Perhaps unsurprisingly, Japan’s Ministry of Health, Labour and Welfare found that lower-income families consumed fewer vegetables and had fewer teeth.

Does a lower household income equate to a lack of vegetables in the diet and fewer teeth? According to recently released results from research conducted by Japan’s Ministry of Health, Labour and Welfare last November, in fact yes, it does.

The governmental study investigated Japanese citizens’ lifestyle habits across income levels and found that there were significant gaps based on different income levels in both the citizens’ dietary intake and average number of teeth. Specifically, it was determined that households with an overall income of less than 6 million yen (US$49,664) consumed higher amounts of rice and bread and less meat and vegetables than households with an overall income of over 6 million yen. Members of lower-income households also demonstrated less awareness regarding dietary health knowledge and reported having less time to prepare food, thereby basing meals around fast and easy-to-consume staples.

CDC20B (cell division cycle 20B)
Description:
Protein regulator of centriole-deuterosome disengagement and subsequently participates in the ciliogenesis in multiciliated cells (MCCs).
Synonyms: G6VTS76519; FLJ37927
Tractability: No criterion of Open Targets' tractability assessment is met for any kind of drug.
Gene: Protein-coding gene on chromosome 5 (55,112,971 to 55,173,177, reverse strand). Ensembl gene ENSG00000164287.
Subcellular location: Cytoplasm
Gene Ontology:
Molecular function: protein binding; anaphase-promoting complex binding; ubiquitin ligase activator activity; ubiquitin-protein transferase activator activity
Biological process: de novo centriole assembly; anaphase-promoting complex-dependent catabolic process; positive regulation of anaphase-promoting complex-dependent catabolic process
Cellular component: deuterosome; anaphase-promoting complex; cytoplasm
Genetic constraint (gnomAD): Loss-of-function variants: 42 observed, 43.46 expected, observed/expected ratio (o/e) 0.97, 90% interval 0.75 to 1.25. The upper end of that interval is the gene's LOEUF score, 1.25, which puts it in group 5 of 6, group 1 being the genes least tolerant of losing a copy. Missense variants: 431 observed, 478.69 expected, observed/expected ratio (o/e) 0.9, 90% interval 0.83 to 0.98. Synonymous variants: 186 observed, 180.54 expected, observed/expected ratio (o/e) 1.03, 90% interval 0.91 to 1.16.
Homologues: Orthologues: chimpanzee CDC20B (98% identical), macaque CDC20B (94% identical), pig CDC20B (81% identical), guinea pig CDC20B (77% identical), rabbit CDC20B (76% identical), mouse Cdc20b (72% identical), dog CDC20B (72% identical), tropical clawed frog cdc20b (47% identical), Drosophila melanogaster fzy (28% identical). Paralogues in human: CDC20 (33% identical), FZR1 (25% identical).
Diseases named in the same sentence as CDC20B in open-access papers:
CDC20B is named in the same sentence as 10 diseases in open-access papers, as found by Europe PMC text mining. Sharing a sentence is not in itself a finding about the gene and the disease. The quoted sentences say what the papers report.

Furthermore, members of lower-income households composed a greater percentage of people with fewer than 20 teeth, a greater percentage of smokers, and a greater percentage of people not going for regular physical examinations, in relation to people from higher income households.

Japanese net users responded to the report with a variety of comments:

“How about the percentage of hair remaining?”

“I’m unemployed and don’t have any teeth; if I got a job, will my teeth grow back?”

“We with the cavities are winners because we’re financially supporting dentists (the losers)!”

“Vegetables are cheap now. One daikon costs 50 yen ($0.41), and one head of cabbage costs 100 yen ($0.83).”

“‘Fewer than 20 teeth’? Can you even eat with so few??”

“6 million yen ($49,664) is the cutoff, huh…”

It stands to reason that the trend of people from lower-income households consuming more cheap carbohydrates and fewer well-rounded meals, along with having less access to adequate dental care, is an occurrence not only in Japan but in many other parts of the world as well. Whenever you can, try to sneak some leafy greens into your diet, folks!

Sources: Yahoo! Japan News via Otaku.com
Featured image: Tina Keyhani